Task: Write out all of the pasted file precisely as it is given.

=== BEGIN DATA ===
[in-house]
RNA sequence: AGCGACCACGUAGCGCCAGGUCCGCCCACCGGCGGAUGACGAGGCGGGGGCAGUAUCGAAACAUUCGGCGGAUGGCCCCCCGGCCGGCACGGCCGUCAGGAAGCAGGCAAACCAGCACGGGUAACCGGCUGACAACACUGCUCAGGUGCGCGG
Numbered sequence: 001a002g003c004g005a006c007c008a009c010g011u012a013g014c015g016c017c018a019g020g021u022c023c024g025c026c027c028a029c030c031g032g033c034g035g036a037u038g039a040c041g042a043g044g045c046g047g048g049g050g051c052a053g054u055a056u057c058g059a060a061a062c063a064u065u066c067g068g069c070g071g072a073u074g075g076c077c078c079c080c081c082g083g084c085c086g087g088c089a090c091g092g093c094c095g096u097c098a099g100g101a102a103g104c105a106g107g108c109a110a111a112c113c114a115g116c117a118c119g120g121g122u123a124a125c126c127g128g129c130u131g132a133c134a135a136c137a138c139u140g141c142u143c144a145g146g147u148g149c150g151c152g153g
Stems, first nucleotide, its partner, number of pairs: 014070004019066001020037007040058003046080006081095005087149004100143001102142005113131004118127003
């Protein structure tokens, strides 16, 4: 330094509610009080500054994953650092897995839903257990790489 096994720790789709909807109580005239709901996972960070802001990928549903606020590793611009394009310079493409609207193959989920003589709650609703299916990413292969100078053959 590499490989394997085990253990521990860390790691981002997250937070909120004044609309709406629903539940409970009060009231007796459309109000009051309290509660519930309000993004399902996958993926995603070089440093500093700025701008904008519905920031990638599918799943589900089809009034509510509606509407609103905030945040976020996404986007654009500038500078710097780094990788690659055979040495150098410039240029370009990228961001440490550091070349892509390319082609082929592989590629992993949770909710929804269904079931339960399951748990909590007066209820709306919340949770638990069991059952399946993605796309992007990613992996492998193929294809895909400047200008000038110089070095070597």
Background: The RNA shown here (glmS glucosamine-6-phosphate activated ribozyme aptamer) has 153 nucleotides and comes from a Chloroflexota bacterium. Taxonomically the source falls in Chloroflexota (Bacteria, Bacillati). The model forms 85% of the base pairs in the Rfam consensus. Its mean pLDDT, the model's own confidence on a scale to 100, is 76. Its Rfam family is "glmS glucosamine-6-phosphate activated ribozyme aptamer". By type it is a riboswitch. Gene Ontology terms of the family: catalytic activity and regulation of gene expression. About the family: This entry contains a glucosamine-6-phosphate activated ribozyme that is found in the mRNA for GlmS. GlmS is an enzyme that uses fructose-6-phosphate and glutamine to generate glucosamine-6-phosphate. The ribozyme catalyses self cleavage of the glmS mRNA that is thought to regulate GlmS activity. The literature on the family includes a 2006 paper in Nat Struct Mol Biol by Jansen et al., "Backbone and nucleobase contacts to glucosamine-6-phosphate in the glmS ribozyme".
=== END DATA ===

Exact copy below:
[in-house]
RNA sequence: AGCGACCACGUAGCGCCAGGUCCGCCCACCGGCGGAUGACGAGGCGGGGGCAGUAUCGAAACAUUCGGCGGAUGGCCCCCCGGCCGGCACGGCCGUCAGGAAGCAGGCAAACCAGCACGGGUAACCGGCUGACAACACUGCUCAGGUGCGCGG
Numbered sequence: 001a002g003c004g005a006c007c008a009c010g011u012a013g014c015g016c017c018a019g020g021u022c023c024g025c026c027c028a029c030c031g032g033c034g035g036a037u038g039a040c041g042a043g044g045c046g047g048g049g050g051c052a053g054u055a056u057c058g059a060a061a062c063a064u065u066c067g068g069c070g071g072a073u074g075g076c077c078c079c080c081c082g083g084c085c086g087g088c089a090c091g092g093c094c095g096u097c098a099g100g101a102a103g104c105a106g107g108c109a110a111a112c113c114a115g116c117a118c119g120g121g122u123a124a125c126c127g128g129c130u131g132a133c134a135a136c137a138c139u140g141c142u143c144a145g146g147u148g149c150g151c152g153g
Stems, first nucleotide, its partner, number of pairs: 014070004019066001020037007040058003046080006081095005087149004100143001102142005113131004118127003
């Protein structure tokens, strides 16, 4: 330094509610009080500054994953650092897995839903257990790489 096994720790789709909807109580005239709901996972960070802001990928549903606020590793611009394009310079493409609207193959989920003589709650609703299916990413292969100078053959 590499490989394997085990253990521990860390790691981002997250937070909120004044609309709406629903539940409970009060009231007796459309109000009051309290509660519930309000993004399902996958993926995603070089440093500093700025701008904008519905920031990638599918799943589900089809009034509510509606509407609103905030945040976020996404986007654009500038500078710097780094990788690659055979040495150098410039240029370009990228961001440490550091070349892509390319082609082929592989590629992993949770909710929804269904079931339960399951748990909590007066209820709306919340949770638990069991059952399946993605796309992007990613992996492998193929294809895909400047200008000038110089070095070597």
Background: The RNA shown here (glmS glucosamine-6-phosphate activated ribozyme aptamer) has 153 nucleotides and comes from a Chloroflexota bacterium. Taxonomically the source falls in Chloroflexota (Bacteria, Bacillati). The model forms 85% of the base pairs in the Rfam consensus. Its mean pLDDT, the model's own confidence on a scale to 100, is 76. Its Rfam family is "glmS glucosamine-6-phosphate activated ribozyme aptamer". By type it is a riboswitch. Gene Ontology terms of the family: catalytic activity and regulation of gene expression. About the family: This entry contains a glucosamine-6-phosphate activated ribozyme that is found in the mRNA for GlmS. GlmS is an enzyme that uses fructose-6-phosphate and glutamine to generate glucosamine-6-phosphate. The ribozyme catalyses self cleavage of the glmS mRNA that is thought to regulate GlmS activity. The literature on the family includes a 2006 paper in Nat Struct Mol Biol by Jansen et al., "Backbone and nucleobase contacts to glucosamine-6-phosphate in the glmS ribozyme".